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US judges have had enough of porn trolls

by on12 August 2019


Fed up of high-tech shakedowns

Pornography producers and sellers account for the lion's share of copyright-infringement lawsuits in the US and judges are starting to say enough is enough.

US courts are cracking down on porn vendors that file thousands of lawsuits against people for downloading and trading porn films on home computers, using tactics a judge called a "high tech shakedown".

Electronic Frontier Foundation attorney Mitch Stoltz said the porn companies have “a business model that seeks to profit from litigation and threats of litigation rather than profiting from creative works”.

Two companies that make and sell porn are responsible for almost half of the 3,404 copyright lawsuits filed in the US in the first seven months of this year, according to an analysis by Bloomberg, Malibu Media LLC, which distributes such titles as “Stunning Sexy Shower,” has filed some 8,000 lawsuits nationwide since 2012. Strike 3 Holdings LLC, operator of such sites as “Tushy” has filed 3,500 lawsuits in just the past two years.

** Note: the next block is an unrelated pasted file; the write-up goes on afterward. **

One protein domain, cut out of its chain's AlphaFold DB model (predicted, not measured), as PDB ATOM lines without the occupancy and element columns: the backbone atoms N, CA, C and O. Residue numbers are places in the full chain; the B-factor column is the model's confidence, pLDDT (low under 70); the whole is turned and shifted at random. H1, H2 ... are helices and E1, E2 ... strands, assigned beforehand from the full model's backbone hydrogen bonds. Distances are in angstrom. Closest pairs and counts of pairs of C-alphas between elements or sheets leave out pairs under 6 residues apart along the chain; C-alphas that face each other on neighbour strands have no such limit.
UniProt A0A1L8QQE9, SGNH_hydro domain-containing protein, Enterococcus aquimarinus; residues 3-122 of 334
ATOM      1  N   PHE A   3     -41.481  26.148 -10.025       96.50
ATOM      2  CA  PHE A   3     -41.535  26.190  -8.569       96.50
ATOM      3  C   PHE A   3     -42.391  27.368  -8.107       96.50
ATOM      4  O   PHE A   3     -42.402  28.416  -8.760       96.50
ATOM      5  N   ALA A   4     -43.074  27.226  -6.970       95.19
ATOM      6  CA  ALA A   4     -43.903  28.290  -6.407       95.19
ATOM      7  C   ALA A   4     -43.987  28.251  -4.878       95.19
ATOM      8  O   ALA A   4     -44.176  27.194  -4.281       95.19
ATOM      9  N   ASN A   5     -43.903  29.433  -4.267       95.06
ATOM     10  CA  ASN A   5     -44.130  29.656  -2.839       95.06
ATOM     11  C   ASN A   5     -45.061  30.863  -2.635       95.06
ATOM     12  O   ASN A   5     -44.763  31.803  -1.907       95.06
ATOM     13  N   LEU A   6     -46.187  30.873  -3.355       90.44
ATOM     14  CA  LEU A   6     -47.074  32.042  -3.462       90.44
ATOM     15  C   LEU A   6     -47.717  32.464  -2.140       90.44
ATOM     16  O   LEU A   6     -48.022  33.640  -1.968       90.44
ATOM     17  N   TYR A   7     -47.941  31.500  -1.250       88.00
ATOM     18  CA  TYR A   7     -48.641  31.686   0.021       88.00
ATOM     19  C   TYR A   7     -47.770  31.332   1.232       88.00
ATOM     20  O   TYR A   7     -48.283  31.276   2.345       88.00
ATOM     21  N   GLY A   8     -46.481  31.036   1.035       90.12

Apparently, they are more likely to sue wealthy men for their court cases and take no steps to avoid piracy.

But that started to come unstuck when District Judge Royce Lamberth in Washington baulked at Strike 3’s request for an order, saying he “will not accept the risk of misidentification” and that the flood of lawsuits smacks of “extortion”.

Other judges are starting to follow suit. A federal judge in New Jersey on July 9 granted Malibu Media’s request to identify the user, but refused to enter a judgment against the man, citing Lamberth’s “scathing opinion” and concern for the privacy of the individual when only an internet address is known.

Last modified on 12 August 2019
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